Putting Darjeeling tea in a women's daily diet at least two times a day safeguards her from the risk of osteoporosis. This tea improves the drinker's bone density and also supports weight loss intentions. Consuming this tea unsweetened, gives you low calories and high polyphenols that guarantee anti-obesity characteristics. Semi-oxidized Darjeeling tea enhances metabolism and burns body fat quicker, cutting down belly fat in no time due to its high levels of catechins. Like other true teas, this Darjeeling version boasts antimicrobial effects, remedies bacterial infections in the gastrointestinal tract, and enhances oral health. While it fights bad bacteria in your gut, Darjeeling tea also rouses good ones in the digestive system. Remember, bad bacteria can lead to obesity, and good bacteria will help you lose the unnecessary weight you've been trying to shed off. Not only that! Dieticians, nutritionists, and doctors recommend Darjeeling tea for its hydration properties aside from being a reliable agent for weight loss. Make this tea the ninth cup of hydrating beverage aside from the eight glasses of water you're required to take in a day. 

This special Indian tea offers a way to reduce the risk of Parkinson's disease due to its thearubigins and theaflavins content. Darjeeling tea also has bio-active compounds, including L-theanine, to block off this neurodegenerative disease. So don't let stress, an unbalanced diet, and a poor lifestyle bring you this brain disorder. Brew a cup of Darjeeling tea now and start building a better health regimen for your well-being.

Is Darjeeling tea the same as Black tea or Earl Grey?

Darjeeling tea is no different than black or Earl Grey teas. In fact, Darjeeling tea is a type of black tea grown in the highlands of India. It is blended with other teas and ingredients to make popular infusions like the English Breakfast and Earl Grey teas. Darjeeling tea brews a fruity scent that matches the taste of bergamot oil, producing a gold or bronze liquid presented by a cup of Earl Grey tea. A sweeter and less bitter flavor sets Darjeeling tea apart from other types of black tea, such as Assam, Ceylon, and Lapsang Souchong.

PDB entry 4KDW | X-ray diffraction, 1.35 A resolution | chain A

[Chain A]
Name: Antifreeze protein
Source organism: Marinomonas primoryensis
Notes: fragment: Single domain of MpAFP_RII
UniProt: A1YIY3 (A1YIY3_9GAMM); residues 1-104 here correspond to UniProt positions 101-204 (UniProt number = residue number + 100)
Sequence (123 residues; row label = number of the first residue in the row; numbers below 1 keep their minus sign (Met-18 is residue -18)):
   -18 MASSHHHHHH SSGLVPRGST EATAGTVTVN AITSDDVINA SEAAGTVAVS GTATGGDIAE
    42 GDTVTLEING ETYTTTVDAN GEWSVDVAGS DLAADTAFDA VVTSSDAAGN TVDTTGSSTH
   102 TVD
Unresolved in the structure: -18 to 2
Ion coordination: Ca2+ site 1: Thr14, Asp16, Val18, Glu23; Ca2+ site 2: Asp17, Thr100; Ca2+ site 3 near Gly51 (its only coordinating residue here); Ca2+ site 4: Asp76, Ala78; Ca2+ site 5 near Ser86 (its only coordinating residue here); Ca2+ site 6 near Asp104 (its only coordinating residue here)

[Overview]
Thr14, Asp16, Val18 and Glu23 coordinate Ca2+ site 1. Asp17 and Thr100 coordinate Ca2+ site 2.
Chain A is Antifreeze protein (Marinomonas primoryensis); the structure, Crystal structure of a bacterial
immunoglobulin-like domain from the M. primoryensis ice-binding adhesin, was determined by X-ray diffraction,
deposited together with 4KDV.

The difference between Assam and Darjeeling tea leaves

Assam and Darjeeling teas both come from the same tea plant but are cultivated in different areas in India, indicating separate variants to distinguish the two. Assam is grown in the lowlands of Northeast Bengal, while Darjeeling is planted in the highlands of the Himalayan foothills located in the state of West Bengal. Both teas bear the respective names of the regions they flourish. The two types of black tea vary in their fragrance, taste, and colored liquid they project once brewed.

Assam leaves have a strong, earthy fragrance, however, its brewed liquid possesses a less earthy aroma. Darjeeling tea exudes a subtle floral scent. Their flavors are distinct from each other too. Assam has a nutty and malty taste with a light bitterness that can turn sour, like caramelized orange zest. Darjeeling, on the other hand, leaves a fruity and muscatel flavor on your taste buds. The Assam black tea variant goes perfectly with milk and sugar, but Darjeeling can do away with these tea enhancers. A dark-brownish liquid is infused from Assam tea, while Darjeeling tea brews between a light-greenish to golden infusion.